• Remote Web Workplace (RWW) offers users the best remote experience going.

I have been working with EBS for several months (thanks to the good folks who were kind enough to provide the hardware) in a number of environments, but most recently (and comfortably) in a virtualized Hyper-V environment, which has allowed me to leverage technologies such as snapshots when I am playing around in the sensitive bits, and then recover quickly when I pooch things.  It also allows me to quickly adjust the allocated resources nearly on the fly when needed. 

I have demonstrated EBS to a lot of IT Pros over the past six months, and I recognize that the number of businesses that would really benefit from EBS is much lower than those who will stick to SBS, but what interests me is that there are a lot of small business IT consultants who do not seem interested in broadening their horizons – as well as their solutions offerings and earning potentials – to this line.  They have each given me different reasons, which all seem reasonable.  Among them:

  • The investment in three servers to run it in-house in order to become familiar with it is a real obstacle;
  • They do not see the earning potential of taking on a smaller number of EBS clients as opposed to a greater number of SBS clients;
  • They are afraid that the learning curve for them to familiarize themselves with the needs of a three-server solution with up to three hundred clients is too steep.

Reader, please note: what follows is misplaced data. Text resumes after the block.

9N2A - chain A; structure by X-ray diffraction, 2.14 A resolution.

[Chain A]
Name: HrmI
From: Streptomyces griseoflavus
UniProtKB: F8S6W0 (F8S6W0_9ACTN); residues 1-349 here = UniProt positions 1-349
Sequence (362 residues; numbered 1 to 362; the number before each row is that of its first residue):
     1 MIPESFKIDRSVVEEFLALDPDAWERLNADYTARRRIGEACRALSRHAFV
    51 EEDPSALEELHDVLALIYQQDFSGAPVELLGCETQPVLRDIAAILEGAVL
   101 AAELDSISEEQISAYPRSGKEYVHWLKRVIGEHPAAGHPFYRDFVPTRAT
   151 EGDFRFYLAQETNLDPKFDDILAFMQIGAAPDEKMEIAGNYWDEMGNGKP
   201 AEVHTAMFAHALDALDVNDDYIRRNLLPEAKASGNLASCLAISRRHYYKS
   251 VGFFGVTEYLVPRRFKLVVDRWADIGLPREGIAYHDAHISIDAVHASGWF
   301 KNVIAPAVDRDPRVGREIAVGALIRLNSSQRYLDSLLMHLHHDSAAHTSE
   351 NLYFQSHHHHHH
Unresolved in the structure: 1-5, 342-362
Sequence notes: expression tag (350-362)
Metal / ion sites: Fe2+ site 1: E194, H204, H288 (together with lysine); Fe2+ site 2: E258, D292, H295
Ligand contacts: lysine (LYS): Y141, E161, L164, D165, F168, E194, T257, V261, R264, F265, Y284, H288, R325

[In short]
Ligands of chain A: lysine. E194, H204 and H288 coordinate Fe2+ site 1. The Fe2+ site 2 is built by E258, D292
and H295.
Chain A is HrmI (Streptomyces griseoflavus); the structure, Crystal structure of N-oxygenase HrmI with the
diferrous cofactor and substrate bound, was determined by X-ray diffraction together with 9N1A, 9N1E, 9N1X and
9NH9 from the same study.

I am not going to lie: the jump from SBS to EBS is going to be easier for IT Pros who came out of the enterprise world than it will be for those who graduated to SBS from individual computers and small workgroups.  However I would urge any SBS consultant to invest the time to read up on EBS, and even invest in three low-end machines to install it on.  These machines can be repurposed after a few weeks, but before dismissing it get your hands on it.  Even if (for now) it is just another technology that you will have had your hands on, one day one of your clients, contacts, or colleagues will ask you if you have experience in it, and the ability to (honestly) answer yes may be the gateway to a whole new level of clients and technologies.

In a future article I will cover (in more depth) the differences between SBS and EBS, and some of the reasons why a smaller organization might opt for the EBS technology.  For now I hope that some of you are going to head over to http://technet.microsoft.com/en-ca/evalcenter/cc184869.aspx to download the public preview, and see what it's all about.